Look carefully at this fish. It may bring you good fortune!
No, no, coelacanths aren’t the fish of Yeh-Shen, but they were referred to as the “Wish Fish” in many telegrams between JLB Smith and his colleagues in Grahamstown and back in England - though there had been reports of a “foul-tasting, oily, hideous fish” going around for decades, it seemed that since the first specimen was recovered intact, all of the reports evaporated like magic. No one heard of any new “uglyfish” caught by locals, no one caught any in the tedious trawling missions sent out by Rhodes University, nothing.
The first report of a new intact Coelacanth that had been caught by a local who had seen a reward poster happened at a most inopportune time: two days before Christmas Eve! Oh, it may seem like the perfect Christmas gift to Smith, looking back, but at the time it was a disaster. The fish had been caught out on the Cape, the other side of the country! And to make things worse, the next day was a Sunday, followed by Christmas Eve, Christmas, and Boxing Day. There would be no way Smith could get to the fish in time to preserve it for science, because, as one visiting Portuguese friend once noted to him:

You may talk of Russia and the Iron Curtain, but it is nothing to South Africa on a Sunday or a holiday. That is an Iron Curtain. It shuts down, boom, boom, everything like that, and everything is dead!

A Sunday followed by three Bank Holidays was the worst possible outcome, especially since the trawler that the fish had come in on had to ship out again the day after Boxing Day. 
Through an agonizing maze of run-arounds and unreachable telegraph lines, Smith and his team did eventually manage to stall the trawler one day, and alert the Prime Minister on Boxing Day that they (the Grahamstown team) had secured a coelacanth. Though by many he was considered an antagonist to the sciences, and doubly so to an extremely English center such as existed in Grahamstown, he saw the magnitude of this news, and saw what a boon it would be to South Africa to be able to announce it as soon as possible. With direct orders from the Prime Minister, the Minister of Defense procured a light airplane that could take Smith where he needed to go to retrieve the fish, and Smith’s team made preparations to announce everything on 27 December.
The Search Beneath the Sea: The Story of the Coelacanth. J. L. B. Smith, 1956.

Look carefully at this fish. It may bring you good fortune!

No, no, coelacanths aren’t the fish of Yeh-Shen, but they were referred to as the “Wish Fish” in many telegrams between JLB Smith and his colleagues in Grahamstown and back in England - though there had been reports of a “foul-tasting, oily, hideous fish” going around for decades, it seemed that since the first specimen was recovered intact, all of the reports evaporated like magic. No one heard of any new “uglyfish” caught by locals, no one caught any in the tedious trawling missions sent out by Rhodes University, nothing.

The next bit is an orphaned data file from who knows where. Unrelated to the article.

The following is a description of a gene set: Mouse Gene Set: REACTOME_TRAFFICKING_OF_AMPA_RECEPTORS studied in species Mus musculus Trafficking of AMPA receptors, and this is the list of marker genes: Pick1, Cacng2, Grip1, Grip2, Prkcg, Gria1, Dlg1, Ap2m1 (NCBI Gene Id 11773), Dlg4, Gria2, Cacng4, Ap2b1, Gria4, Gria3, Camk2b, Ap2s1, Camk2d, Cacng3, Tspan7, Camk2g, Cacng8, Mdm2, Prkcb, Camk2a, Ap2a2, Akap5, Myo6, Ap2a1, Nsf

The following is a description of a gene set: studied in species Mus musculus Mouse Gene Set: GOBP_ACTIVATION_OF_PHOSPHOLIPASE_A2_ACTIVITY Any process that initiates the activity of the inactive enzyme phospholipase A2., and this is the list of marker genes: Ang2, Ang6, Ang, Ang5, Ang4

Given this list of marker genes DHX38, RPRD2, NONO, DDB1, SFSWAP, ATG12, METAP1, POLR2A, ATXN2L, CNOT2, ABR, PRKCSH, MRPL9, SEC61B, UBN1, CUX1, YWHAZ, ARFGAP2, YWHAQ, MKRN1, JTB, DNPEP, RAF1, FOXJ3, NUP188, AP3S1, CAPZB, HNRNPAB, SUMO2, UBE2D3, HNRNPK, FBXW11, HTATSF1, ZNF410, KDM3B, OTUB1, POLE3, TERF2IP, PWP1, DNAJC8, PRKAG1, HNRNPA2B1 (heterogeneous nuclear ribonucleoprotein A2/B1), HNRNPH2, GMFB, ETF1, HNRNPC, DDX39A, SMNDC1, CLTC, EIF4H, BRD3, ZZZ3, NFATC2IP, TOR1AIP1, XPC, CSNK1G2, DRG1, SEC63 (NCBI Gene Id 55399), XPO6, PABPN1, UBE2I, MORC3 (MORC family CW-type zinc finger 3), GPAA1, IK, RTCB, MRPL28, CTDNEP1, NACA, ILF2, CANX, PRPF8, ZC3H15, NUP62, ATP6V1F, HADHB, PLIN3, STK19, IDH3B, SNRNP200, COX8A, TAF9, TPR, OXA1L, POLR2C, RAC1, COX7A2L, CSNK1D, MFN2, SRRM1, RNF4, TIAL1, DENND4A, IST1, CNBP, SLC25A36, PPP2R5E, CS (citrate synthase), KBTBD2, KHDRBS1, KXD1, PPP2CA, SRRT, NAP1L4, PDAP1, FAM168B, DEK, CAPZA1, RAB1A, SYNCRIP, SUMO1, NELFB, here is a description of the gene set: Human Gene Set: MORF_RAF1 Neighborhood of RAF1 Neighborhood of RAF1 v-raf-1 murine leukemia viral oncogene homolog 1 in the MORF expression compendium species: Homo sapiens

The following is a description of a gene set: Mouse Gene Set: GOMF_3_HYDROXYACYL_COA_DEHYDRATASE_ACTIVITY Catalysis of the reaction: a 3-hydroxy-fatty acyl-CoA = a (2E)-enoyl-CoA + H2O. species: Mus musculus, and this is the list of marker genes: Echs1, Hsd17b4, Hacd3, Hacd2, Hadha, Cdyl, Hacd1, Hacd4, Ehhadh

The first report of a new intact Coelacanth that had been caught by a local who had seen a reward poster happened at a most inopportune time: two days before Christmas Eve! Oh, it may seem like the perfect Christmas gift to Smith, looking back, but at the time it was a disaster. The fish had been caught out on the Cape, the other side of the country! And to make things worse, the next day was a Sunday, followed by Christmas Eve, Christmas, and Boxing Day. There would be no way Smith could get to the fish in time to preserve it for science, because, as one visiting Portuguese friend once noted to him:

You may talk of Russia and the Iron Curtain, but it is nothing to South Africa on a Sunday or a holiday. That is an Iron Curtain. It shuts down, boom, boom, everything like that, and everything is dead!

A Sunday followed by three Bank Holidays was the worst possible outcome, especially since the trawler that the fish had come in on had to ship out again the day after Boxing Day.

Through an agonizing maze of run-arounds and unreachable telegraph lines, Smith and his team did eventually manage to stall the trawler one day, and alert the Prime Minister on Boxing Day that they (the Grahamstown team) had secured a coelacanth. Though by many he was considered an antagonist to the sciences, and doubly so to an extremely English center such as existed in Grahamstown, he saw the magnitude of this news, and saw what a boon it would be to South Africa to be able to announce it as soon as possible. With direct orders from the Prime Minister, the Minister of Defense procured a light airplane that could take Smith where he needed to go to retrieve the fish, and Smith’s team made preparations to announce everything on 27 December.

The Search Beneath the Sea: The Story of the Coelacanth. J. L. B. Smith, 1956.

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    I caught one of these in Animal Crossing once and flipped my shit.
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